As an Arizona DUI marijuana defense attorney, I have fielded numerous inquiries from individuals seeking to have their old DUI – marijuana convictions overturned, set aside or expunged.
On April 22, 2014, the Arizona Supreme Court issued a ruling declaring that from that day forward: “Drivers cannot be convicted of the [DUI – marijuana] (A)(3) offense based merely on the presence of a non-impairing metabolite that may reflect the prior usage of marijuana.” State ex rel. Montgomery v. Harris, 234 Ariz. 343, 347, 322 P.2d 160, 164 (2014).
Unfortunately, the Harris decision was silent as to whether this modification in Arizona DUI law would apply to the thousands of people who had previously been convicted of DUI – marijuana based solely on an inactive metabolite.
Science teaches us that alcohol and most illegal drugs are gone from the body within a matter of hours after being ingested. Marijuana metabolites are the remnants of THC left in the bloodstream after marijuana has been processed and broken down by the body. Even after the body is no longer affected by THC, there are still modified remnants of THC flowing through the bloodstream. Even prosecution experts agree that many of these lingering remnants of THC do not impair a person’s ability to drive. For some marijuana users, non-impairing THC metabolites can remain in the body for several weeks. In spite of the undisputed science, for the decades prior to the Harris decision, the law in Arizona was that even a non-impairing metabolite of THC was sufficient to support a DUI – marijuana conviction.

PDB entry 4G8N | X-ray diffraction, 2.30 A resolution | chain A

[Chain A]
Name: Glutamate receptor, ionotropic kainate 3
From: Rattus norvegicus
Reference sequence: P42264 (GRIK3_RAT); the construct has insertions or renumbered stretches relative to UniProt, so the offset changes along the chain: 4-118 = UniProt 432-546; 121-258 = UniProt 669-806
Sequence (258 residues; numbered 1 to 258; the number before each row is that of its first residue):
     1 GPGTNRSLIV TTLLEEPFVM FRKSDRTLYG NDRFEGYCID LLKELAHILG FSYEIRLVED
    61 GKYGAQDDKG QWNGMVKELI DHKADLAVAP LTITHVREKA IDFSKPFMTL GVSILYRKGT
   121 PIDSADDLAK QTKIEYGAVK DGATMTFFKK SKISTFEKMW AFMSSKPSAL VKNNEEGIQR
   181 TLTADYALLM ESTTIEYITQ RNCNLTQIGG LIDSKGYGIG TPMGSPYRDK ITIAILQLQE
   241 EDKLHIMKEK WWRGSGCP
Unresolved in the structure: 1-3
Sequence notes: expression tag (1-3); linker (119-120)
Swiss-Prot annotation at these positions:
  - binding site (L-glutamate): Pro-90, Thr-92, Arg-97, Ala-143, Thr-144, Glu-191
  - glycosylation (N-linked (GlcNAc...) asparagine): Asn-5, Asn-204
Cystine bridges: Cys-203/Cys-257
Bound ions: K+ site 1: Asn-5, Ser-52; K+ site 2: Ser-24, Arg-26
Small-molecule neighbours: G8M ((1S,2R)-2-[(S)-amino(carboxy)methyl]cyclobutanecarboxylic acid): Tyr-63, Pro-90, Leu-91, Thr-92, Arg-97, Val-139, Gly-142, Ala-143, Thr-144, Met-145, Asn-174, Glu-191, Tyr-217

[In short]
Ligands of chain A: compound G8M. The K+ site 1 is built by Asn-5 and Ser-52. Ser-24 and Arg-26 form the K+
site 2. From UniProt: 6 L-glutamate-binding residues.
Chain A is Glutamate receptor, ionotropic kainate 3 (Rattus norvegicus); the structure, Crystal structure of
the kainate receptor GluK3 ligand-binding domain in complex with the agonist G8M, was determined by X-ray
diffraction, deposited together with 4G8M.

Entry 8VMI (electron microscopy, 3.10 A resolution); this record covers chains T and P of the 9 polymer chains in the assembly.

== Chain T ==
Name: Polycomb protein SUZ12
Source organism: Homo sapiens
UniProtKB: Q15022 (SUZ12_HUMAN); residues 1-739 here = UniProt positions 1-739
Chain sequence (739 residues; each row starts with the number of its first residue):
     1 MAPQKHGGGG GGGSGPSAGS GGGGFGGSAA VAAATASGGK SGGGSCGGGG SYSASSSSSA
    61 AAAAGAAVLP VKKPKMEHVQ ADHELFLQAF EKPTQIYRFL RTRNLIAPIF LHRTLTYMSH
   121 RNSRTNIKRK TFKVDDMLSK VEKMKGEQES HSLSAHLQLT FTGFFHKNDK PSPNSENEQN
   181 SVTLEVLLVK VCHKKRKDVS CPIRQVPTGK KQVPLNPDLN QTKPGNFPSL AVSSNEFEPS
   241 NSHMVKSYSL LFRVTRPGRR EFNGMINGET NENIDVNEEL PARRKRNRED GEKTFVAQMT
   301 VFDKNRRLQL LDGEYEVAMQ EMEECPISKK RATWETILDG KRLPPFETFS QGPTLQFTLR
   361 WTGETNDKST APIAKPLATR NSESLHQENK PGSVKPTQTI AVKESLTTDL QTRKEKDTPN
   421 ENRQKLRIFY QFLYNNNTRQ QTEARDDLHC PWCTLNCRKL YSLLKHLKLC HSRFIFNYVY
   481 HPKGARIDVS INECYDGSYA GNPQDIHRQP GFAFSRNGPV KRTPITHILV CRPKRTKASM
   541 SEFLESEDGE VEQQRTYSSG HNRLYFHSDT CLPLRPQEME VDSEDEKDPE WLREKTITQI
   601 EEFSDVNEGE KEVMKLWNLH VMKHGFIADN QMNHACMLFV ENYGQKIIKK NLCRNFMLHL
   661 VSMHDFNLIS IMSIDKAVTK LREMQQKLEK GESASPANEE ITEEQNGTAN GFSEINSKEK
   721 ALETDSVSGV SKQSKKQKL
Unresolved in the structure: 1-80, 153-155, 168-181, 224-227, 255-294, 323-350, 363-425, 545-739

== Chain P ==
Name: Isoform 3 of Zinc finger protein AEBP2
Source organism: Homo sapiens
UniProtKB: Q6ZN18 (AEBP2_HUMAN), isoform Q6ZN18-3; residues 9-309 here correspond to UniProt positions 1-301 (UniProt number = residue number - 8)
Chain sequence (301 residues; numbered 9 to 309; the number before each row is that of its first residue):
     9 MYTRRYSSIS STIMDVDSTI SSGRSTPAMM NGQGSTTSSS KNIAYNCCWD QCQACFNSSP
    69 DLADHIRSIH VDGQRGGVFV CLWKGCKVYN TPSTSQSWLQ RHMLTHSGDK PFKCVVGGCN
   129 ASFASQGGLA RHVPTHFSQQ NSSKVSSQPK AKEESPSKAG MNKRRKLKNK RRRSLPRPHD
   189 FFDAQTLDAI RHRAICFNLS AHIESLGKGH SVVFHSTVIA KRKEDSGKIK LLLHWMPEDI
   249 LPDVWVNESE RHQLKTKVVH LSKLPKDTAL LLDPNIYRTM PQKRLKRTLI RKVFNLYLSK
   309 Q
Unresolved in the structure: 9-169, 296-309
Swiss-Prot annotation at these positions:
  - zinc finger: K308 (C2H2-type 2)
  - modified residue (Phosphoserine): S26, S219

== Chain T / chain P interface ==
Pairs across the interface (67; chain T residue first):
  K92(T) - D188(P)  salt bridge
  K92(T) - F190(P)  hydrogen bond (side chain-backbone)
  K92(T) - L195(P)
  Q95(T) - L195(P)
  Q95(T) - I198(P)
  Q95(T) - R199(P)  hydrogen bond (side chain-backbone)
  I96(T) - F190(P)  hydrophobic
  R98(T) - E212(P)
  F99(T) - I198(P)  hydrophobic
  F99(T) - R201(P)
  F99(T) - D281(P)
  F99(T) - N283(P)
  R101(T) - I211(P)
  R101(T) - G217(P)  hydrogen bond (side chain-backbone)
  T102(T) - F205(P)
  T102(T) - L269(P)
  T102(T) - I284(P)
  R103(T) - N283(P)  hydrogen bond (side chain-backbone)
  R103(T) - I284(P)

The Arizona Court of Appeals recently addressed the issue of the retroactive application of the Harris decision in <u, 237 Ariz. 342, 350 P.3d 846 (Div. 2, May 2015). Prior to the Harris decision, Angelica Werderman had been convicted in Pima County of felony DUI – drug based solely on an inactive metabolite of cocaine. After the Harris decision was published, Ms. Werderman filed a petition for post-conviction relief pursuant to Rule 32.1(g) of the Arizona Rules of Criminal Procedure. In her petition, Ms. Werderman claimed that Harris constituted a “significant change” in Arizona law that justified overturning her conviction. Ms. Werderman asserted that, regardless of which drug is at issue, inactive metabolites can never justify a DUI conviction.
In denying Ms. Werderman’s petition, the Arizona Court of Appeals noted that the Arizona Supreme Court did not overrule “any binding precedent” in Harris. 350 P.3d at 848. In fact, all the Harris decision did was to define the ambiguous phrase “its metabolite” contained in the DUI statutes. As such, Harris was “not a significant change in the law” but merely judicial interpretation of an existing statute. 350 P.3d at 848. Unfortunately, unless the Arizona Supreme Court overrules the Wederman decision, all DUI – marijuana convictions prior to April 22, 2014 that were based solely on inactive metabolites will probably remain unchanged.
The consequences of a DUI – drug conviction can linger for many years. If you or a loved is ever stopped for, or charged with, driving under the influence of drugs, please call our office immediately 24/7 at (480) 833-2341 to speak with an experienced DUI Marijuana defense attorney.